Published in Recovery Today Magazine, October 2018, Issue #47

 

In the fall of 2013 I had one year of recovery from alcohol and drugs and I was exhausted. My life was still, as they say, unmanageable. I had stopped using mommy’s little helpers to get going in the morning and sedating myself to sleep at night with most (if not all) of a bottle of wine. I hadn’t yet changed any of the reasons I thought I needed these things to cope. I was living my life at the same pace as when I was using only this time without the medicine that numbed the pain of it all.

 

I thought I was supposed to be able to work full time, manage a household, raise a kid, commute 3 hours a day, hold a union exec position, hit 3 or 4 meetings a week, do service work and keep a floundering marriage together. I was failing, and I knew I was going to crash in a spectacular fashion. I thought there was something wrong with me that I couldn’t maintain what I assumed was a “normal” amount responsibility.

 

In an effort to pull myself out of this tailspin, I went and saw a counsellor. For 45 minutes I told her about all the things I was failing at. When I finally stopped talking she said, “I think you need to rest.” I said I was planning on having a nap on Sunday. She leaned in and said, “No. I mean… you need to rest for a year.” Cue sound of pin dropping. How was I supposed to win at life if I didn’t do all the things?

 

Some of us are recovering from a life of “too much” and as it turned out, that counsellor was right. I was lucky enough to land at a She Recovers retreat in Mexico before things went completely sideways and there I rested…a lot. It gave me a chance to re-evaluate what my life was versus what I really wanted it to be. I came home from that retreat and started making some big changes. These are some of the things I learned to do.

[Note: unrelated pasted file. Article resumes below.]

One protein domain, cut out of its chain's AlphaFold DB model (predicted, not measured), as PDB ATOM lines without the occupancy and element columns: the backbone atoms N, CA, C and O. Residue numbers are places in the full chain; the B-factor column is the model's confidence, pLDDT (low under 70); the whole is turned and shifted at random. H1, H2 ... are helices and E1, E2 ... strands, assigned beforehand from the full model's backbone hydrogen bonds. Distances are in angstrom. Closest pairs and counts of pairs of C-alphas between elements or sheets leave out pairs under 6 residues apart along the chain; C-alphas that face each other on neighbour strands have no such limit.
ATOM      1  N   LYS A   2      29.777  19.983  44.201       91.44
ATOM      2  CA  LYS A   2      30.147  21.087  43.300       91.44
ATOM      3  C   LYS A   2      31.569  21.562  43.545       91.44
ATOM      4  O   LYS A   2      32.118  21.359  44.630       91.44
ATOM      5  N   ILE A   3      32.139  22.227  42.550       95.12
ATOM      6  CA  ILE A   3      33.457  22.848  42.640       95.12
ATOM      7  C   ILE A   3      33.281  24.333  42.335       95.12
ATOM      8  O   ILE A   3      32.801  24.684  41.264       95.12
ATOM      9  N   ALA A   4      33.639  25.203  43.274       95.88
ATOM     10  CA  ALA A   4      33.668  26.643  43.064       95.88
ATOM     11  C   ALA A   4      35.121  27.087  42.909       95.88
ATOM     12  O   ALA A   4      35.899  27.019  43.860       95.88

1. Protect my rest – I need 7-8 hours of sleep a night to function properly.
  2. Protect my time – I stopped saying yes to everything I got asked to do and committed to saying “I’ll think about it”. Now I go home and really look at whether that extra time exists.
  3. Protect my heart – I no longer invest time in unhealthy relationships that suck me dry. If it feels like a one-way street, it probably is.
  4. Protect my self-care routine -I invest in my emotional, spiritual and physical self, this requires that I prioritize it.
  5. Protect my energy – And I mean this in the “woo” sense of the word. I need to be mindful about what I’m ingesting emotionally. What kind of people am I hanging out with, what kind of movies am I watching, what am I feeding my mind and soul?

 

These days my life looks completely different. The expectations I put on myself stay in line with what I can actually manage and not some insane idea I used to have of what a successful human looked like.